Polly Chisholm Wylly Brooks (1914-2014) An Unforgettable Lady - SAVANNAH - Polly was born in 1914 to Nannie and Julian Chisholm - the third child after Nancy and Julian, then little Billy, Bubba. She came into the world at home on Gaston Street with the help of Dr. Lawrence Lee. WWI had begun. This newborn knew nothing of the war. Her sheltered world was safe under the care of her mother and a nurse, Nana Gordon, who rocked and crooned to her. This new baby knew nothing of President Woodrow Wilson, nor that a first-class stamp cost just 2 cents. Life was good! In 1916, she climbed trees and romped about barefooted. She loved her first taste of home-churned peach ice cream. A real treat was to lick the dasher!! Her world was sheltered from events such as the sinking of the British ocean liner, Lusitania. She didn't care that the millionth Ford had rolled off the assembly line. She cared when her junket or peach ice cream would be served! Her parents often rented a horse and buggy and drove to Vernon View to their cottage on the river. They spent happy summers fishing, crabbing and sailing. They rented a cow for fresh milk. Little Polly milked that cow and loved buttermilk and clabber. Chickens pecked in the dirt and there was no shortage of fresh eggs. Grapefruit, peach and pear trees and scuppernongs flourished. Eli Dillwood was a faithful employee who helped raise the four rambunctious children. Eli was also a deacon in the Sweet Fields of Eden Baptist Church. Young Polly grew up in a loving family. They looked forward to their father, Dr. Chisholm, coming to Vernon View from his office - a long drive from Gaston Street. By now, the doctor had a snazzy Packard. Polly and Billy raced through the woods, stuffing their mouths with chinquapin nuts, to the causeway to listen for the big Packard grinding gears and honking, and jumped onto the running board for the dusty ride home. Dr. Chisholm's office in the city, where he specialized in eyes, ears, throats and noses, was behind their Gaston Street home. He treated friends' conjunctivitis and pink eye and, oh yes, took burrs from their hunting dogs' eyes. Patients came in the front door - hunting dogs in the back. The family was glad to escape to Vernon View from the city. The flu pandemic in 1917 was deadly. In the summers, Eli life-guarded the children swimming in the Vernon River, while Mother, known as Boofie, sat on the screened porch darning socks and avoiding the sun. Boofie felt confident under Eli's capable watch. Daily, Polly and Billy sailed their little sailboat. Once, they convinced Eli to come along. He cautiously stepped aboard. A gust of wind flipped them over. The children swam ashore, but Eli clinched the keel. He couldn't swim! When Boofie confronted him, he said, Yes, Mrs. Chisholm. I was watching the children. Mainly I was watching for sharks! Polly attended Pape School on Bolton Street. She inherited the family flaw of near-sightedness. Recalling the phrase, Boys don't make passes at girls who wear glasses! she felt specs were distasteful, so while her daddy napped, she snuck into his office and memorized the eye chart. At age 99, she could still recite it. Her father tolerated the prank, but eventually fitted her with the dreaded glasses. It was off to Washington, D.C. to Mt. Vernon High School. She was on the field hockey team. For this young Georgia girl, seeing her breath hang in the frosty air was an exhilarating change from the heat down in Savannah. And no gnats! Meanwhile, John Wylly had attended Woodbury Forest School where he roomed with famed lyricist Johnny Mercer and was now at University of Virginia studying law. He was the only older man this young girl had permission to date, as John didn't drink like many of his pals. Polly and John raced in regattas at the Savannah Yacht Club and in Charleston with their little dog, Inky. Polly and John were married in 1936. In 1940, Little Polly (Cooper) was born, followed by Johnny (Wylly) and then Sue (Wylly). The family loved Tybee. The island wasn't crowded back then, and Tybee children brought pet goats onto the beach to frolic in the dunes, their dogs to dig up sand-crabs and galloped horses bareback on the beach and into the foaming breakers. During the school year, the Wylly children grew up on 53rd Street in Ardsley Park near the Donaldsons, Varnedoes, Minis's and Connerats. The Wyllys built a house at Tybee in 1946 on the Back River. The children helped pull cockspurs to clear the sandy lot. Happy summers followed - casting the shrimp net, buying Little Lulu comic books at Mr. Chu's, searching for turtle crawls on Pelican Island and chasing wild goats on Goat Island. Mummy was always enthusiastic. Get up! It's 6AM. Time for a swim before breakfast! or Come help shuck this bushel of corn! While children swung in hammocks drinking Orange Crush, events were occurring elsewhere. Franklin Roosevelt died in 1945. Hitler died. The US tested the first atomic bomb. WWII ended with bombs dropped on Hiroshima and Nagasaki. Life at Tybee was blissful. Not a dark cloud in the blue sky. Mummy made regular trips to town in her Oldsmobile Rocket 88 to go shopping with Boofie for the children's clothes on Broughton Street. Ladies wore high heels, gloves, hose and hats to shop. Polly was president of the Junior League and played the role of Shirley Temple in the Junior League Follies. Then she became president of the Married Women's Card Club. Thirty happy years with her beloved husband John and their three children were filled with early-morning fishing trips to Pelican Island and hot summers at Tybee. John died in his 50s. Much too young, his loss was tragic. Life was not the same. Time passed. One day she announced that she and Randy Brooks, a long-time friend, were getting married. Polly began smiling and easing back into life. She never forgot John. This second marriage was also a happy one. Polly and Randy bought an Airstream camper and traveled with friends from Maine to Mexico, and the west coast. They spent time at Lake Toxaway and Highland Falls, NC playing golf. Sadly, Randy died in 1998. Polly's children convinced her to move to Isle of Hope, where she made new friends and enjoyed her porch overlooking the Skidaway River. With sight dimming, she hung onto her weekly bridge games. Well into her 90s, she had tons of energy. Everyone remembers when she capsized in a little rowboat with Margie Kelly on a crabbing adventure. Margie was 89 and Polly 92. It was a frigid day in January. Margie surfaced and called Polly, Polly where are you? A muffled voice said, I'm under the boat! I'll be out in a minute! In the ambulance, they gave fake names, so we children wouldn't know. We're taking you to Candler, ladies, the driver told the shivering, soaking crabbers. Oh, no you don't! protested Polly. You're taking us to Margie's house. We need our toddies! Polly was fuming because they'd lost half a bushel of good blue crabs! Also, she'd soaked a $25 hair-do! That really irked her! Her friends and family meant the world to her. She set an example of how to live, uncomplaining even with a host of ailments. She loved her bridge buddies, grandchildren, doctors, ministers, Landings friends, friends who dropped by with custard, songs and good wishes, her wonderful caregivers, Fanny, Jack, the Crabettes, her Hospice nurses and Tuffy, her scruffy mutt and Aggie, her old poodle. She adored her neighbors on Bluff Drive and most of all, her three children - Johnny, Sue and Polly. She was a master story-teller. Here's one about a trip to Broughton Street in 1924: Mother took me and big sis Nancy into Adler's Store to buy lace for our petticoats. Mother asked Mrs. Unger for the special lace she regularly bought. Oh, said Mrs. Unger. We don't have any today. Well, said Mother, When is it coming in? Mrs. Unger replied, Oh, no, Mrs. Chisholm. We just couldn't keep it on the shelves, so we're not stocking it any more! She touched many hearts. Lord, help her family survive without this wonderful dynamic person! Help our pain turn into sweet memories so we can follow her remarkable example. If inclined, please send a donation to Hospice Savannah or Humane Society of Savannah. Big Polly's life will be celebrated Friday, Aug. 29, at 5:30PM at Asbury Memorial United Methodist Church on Henry Street. A private burial for the family will be 4:30PM at Bonaventure. Please sign our on-line guest book at www.foxandweeks.com Savannah Morning News August 28, 2014 Please sign our Obituary Guest Book at savannahnow.com/obituaries.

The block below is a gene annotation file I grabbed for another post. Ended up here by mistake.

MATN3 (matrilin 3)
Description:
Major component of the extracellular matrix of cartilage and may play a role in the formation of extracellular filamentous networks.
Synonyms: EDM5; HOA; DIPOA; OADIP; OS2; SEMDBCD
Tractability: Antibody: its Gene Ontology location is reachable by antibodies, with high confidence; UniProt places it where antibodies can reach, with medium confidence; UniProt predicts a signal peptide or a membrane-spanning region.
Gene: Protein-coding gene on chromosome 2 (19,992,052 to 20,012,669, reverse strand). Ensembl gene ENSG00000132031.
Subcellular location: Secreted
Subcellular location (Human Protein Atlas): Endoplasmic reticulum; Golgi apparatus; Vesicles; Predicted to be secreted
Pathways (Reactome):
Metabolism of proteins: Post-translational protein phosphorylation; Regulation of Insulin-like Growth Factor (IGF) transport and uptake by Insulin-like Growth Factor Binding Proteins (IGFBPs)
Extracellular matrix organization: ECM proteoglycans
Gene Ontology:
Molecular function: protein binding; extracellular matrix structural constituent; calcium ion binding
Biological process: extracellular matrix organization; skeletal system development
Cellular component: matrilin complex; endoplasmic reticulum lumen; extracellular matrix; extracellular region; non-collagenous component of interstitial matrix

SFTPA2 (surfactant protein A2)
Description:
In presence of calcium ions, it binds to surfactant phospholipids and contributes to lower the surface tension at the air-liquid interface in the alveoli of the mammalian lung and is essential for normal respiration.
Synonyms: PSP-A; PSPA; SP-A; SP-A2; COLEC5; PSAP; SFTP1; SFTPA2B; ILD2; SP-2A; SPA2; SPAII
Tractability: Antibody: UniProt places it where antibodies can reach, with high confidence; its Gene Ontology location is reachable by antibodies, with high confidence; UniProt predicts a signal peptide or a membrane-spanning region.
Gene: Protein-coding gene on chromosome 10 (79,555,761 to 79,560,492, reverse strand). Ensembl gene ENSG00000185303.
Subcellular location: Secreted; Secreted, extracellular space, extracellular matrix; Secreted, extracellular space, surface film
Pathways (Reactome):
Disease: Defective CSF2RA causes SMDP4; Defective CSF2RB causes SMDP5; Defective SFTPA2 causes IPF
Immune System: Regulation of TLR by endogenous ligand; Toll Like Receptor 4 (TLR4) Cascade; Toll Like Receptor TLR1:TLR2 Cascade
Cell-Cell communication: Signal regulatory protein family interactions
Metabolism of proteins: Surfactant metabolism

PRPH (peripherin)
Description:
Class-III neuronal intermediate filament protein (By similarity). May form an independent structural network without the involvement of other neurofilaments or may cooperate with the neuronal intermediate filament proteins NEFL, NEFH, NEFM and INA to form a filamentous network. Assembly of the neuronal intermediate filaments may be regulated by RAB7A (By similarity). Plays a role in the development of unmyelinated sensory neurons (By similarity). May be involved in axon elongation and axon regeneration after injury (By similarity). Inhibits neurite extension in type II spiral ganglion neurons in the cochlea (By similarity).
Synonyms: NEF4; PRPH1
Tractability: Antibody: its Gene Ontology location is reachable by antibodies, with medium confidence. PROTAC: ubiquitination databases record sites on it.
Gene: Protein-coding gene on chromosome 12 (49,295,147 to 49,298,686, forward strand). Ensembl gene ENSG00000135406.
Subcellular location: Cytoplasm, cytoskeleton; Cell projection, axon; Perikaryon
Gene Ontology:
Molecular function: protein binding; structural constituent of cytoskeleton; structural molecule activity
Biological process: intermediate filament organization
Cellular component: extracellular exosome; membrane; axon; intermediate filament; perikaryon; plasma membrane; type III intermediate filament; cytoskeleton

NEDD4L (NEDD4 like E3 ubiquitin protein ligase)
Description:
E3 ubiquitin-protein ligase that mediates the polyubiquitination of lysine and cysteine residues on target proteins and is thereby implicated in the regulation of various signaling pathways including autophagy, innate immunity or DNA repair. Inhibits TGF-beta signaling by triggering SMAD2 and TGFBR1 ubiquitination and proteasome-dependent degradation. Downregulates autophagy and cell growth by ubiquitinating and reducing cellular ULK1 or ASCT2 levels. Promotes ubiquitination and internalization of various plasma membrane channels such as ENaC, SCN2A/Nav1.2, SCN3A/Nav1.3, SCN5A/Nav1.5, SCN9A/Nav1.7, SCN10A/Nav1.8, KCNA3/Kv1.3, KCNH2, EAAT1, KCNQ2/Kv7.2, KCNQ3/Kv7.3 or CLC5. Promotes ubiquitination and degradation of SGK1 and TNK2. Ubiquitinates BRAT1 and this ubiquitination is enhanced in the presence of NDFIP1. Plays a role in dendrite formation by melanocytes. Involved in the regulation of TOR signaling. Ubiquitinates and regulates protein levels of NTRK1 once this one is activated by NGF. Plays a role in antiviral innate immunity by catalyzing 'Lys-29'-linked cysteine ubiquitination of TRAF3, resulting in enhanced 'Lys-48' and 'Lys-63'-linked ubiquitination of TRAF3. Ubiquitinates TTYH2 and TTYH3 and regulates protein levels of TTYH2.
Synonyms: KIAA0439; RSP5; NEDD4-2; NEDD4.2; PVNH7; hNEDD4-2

Published in Savannah Morning News on Aug. 28, 2014